BUSINESS & ECONOMY

COVID-19: IMPACT ON SUPPLY CHAIN AND WAY FORWARD- AN ARTICLE BY SAYEM KHAN

With the origin of the corona virus in China- the de-facto ‘factory of the world’– the global supply chain has been crippled and the impact of the disruption is only deteriorating with each passing day. With national lockdowns and the aviation & shipping industry coming to a halt, never has there been such restrictions on logistics and supply chain of numerous industries. Impact of Coronavirus on global supply chain is adverse. Let’s explore the insight of the impact of coronavirus on global supply chain.

According to a research conducted in March by Institute for Supply Chain Management nearly 75 per cent of companies reported supply chain disruptions due to coronavirus-related transportation restrictions and this is only expected to increase as the effect of the pandemic continues, and well over 50 per cent of the companies also reported experiencing sudden, unexpected delays in receiving orders, a problem compounded by supply chain information blackout from China. Moreover, in March almost 50% of the companies reported a negative impact to revenue.

In Bangladesh, the RMG industry has been hit the hardest with the disruption in supply chain. According to BGMEA, Bangladesh imported raw materials related to textiles and apparel worth $5.02 billion during fiscal year 2018-19, which is around 50% of total. Moreover, about 40% of the capital machinery related to the textile and garment industry comes from China. 

With the increase in globalization, the world’s supply chains have become more integrated. The disruption due to the Coronavirus highlights the need to transform traditional supply chain models, especially those highly dependent on China to fulfill their need for raw materials or finished products.

The Way Forward

Organizations need a more resilient and adaptive supply chain to deal with unprecedented disruptions like the covid-19 pandemic. People with higher degree and expertise on supply chain management courses recommend a lot of solutions.

Organizations may consider changing their supply chain strategy to reduce over dependence on China which can lead to Reshoring closer to home or Nearshoring to a nearby country.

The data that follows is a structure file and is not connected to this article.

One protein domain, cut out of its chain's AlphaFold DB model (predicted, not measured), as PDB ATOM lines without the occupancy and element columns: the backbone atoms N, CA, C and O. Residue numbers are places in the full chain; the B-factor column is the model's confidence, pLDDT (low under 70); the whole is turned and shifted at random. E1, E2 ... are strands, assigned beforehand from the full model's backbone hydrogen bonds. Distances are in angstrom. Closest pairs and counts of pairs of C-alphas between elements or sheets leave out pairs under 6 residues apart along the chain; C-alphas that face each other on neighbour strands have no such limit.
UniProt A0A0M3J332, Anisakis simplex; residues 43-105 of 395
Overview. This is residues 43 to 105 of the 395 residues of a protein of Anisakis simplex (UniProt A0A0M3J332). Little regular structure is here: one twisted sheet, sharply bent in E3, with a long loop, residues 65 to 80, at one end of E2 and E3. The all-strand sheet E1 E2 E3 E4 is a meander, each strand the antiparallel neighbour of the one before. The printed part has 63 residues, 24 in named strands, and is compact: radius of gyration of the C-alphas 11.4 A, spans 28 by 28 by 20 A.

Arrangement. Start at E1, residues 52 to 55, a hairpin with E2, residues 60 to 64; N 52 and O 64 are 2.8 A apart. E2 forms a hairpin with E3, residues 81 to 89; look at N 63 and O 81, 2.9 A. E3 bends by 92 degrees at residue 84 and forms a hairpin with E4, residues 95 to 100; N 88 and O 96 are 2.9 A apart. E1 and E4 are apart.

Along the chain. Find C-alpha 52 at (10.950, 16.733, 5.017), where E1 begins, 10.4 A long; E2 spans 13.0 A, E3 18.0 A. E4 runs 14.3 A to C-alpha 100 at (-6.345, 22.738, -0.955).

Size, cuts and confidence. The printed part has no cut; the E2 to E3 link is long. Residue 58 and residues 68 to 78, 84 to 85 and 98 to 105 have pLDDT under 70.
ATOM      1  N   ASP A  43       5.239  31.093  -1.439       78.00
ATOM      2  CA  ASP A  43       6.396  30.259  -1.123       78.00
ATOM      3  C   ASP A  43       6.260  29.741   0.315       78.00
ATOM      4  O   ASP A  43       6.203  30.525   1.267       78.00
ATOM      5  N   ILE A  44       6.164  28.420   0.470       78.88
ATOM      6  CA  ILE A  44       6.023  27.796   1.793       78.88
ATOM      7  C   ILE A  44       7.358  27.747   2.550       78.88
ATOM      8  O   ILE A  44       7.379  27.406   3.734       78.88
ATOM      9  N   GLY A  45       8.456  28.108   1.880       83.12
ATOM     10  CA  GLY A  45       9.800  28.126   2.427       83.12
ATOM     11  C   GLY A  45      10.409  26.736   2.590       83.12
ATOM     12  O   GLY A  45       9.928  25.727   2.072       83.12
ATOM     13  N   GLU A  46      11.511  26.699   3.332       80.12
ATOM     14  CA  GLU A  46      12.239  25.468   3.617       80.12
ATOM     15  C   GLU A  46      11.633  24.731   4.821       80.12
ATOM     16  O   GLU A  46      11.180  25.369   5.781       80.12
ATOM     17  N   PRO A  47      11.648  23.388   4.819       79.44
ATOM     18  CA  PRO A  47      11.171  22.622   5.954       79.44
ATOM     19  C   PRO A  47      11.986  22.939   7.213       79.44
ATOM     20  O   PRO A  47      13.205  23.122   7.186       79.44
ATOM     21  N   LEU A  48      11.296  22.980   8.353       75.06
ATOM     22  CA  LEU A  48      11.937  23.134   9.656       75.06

Reshoring is the practice of transferring a business operation that was moved overseas back to the country from which it was originally located while Nearshoring is the practice of transferring a business operation to a nearby country in preference to a more distant one.

“There are diminishing returns from the old model of moving continually from one low-cost sourcing country to the next.”- McKinsey and Company, Apparel CPO Survey 2019

However, near shoring is considered costly because of the lack of all raw materials in one place- the reason it is not so popular. Although there are doubts about its viability, automation and technological innovations are making it much more feasible.

But there is no doubt to the fact that, in post pandemic economy there will be increased supply chain automation. Through integrating automation technology, manufacturers can lower production costs, increase output, and decrease vulnerability to health risks.

For the last decade, the focus has been on supply chain optimization to minimize costs, reduce inventories, and drive up asset utilization; but this has removed buffers and flexibility to tackle and react to disruptions like COVID-19. With the emergence of AI (Artificial Intelligence) and AR (Augmented Reality), and other technologies such as IoT, Cloud Computing, 5G, 3D printing, and Robotics, there will be dramatic improvement in visibility across the end-to-end supply chain, which will support companies’ ability to resist shocks like COVID-19 (Deloitte, 2020).

Consequently, the traditional linear supply chain model will be transforming into digital supply networks (DSNs), leveraging on end-to-end visibility, collaboration, agility, and optimization.

As with the two world wars, humanity will win the battle against the COVID-19 pandemic; but the aftermath may be societal change and technological advancement on an unprecedented scale.


The writer is a sophomore in Institute of Business Administration (IBA), University of Dhaka.

You can reach him: [email protected]


References: 

  • Deloitte (2020). COVID-19: Managing Supply Chain Risk and Disruption. Deloitte.

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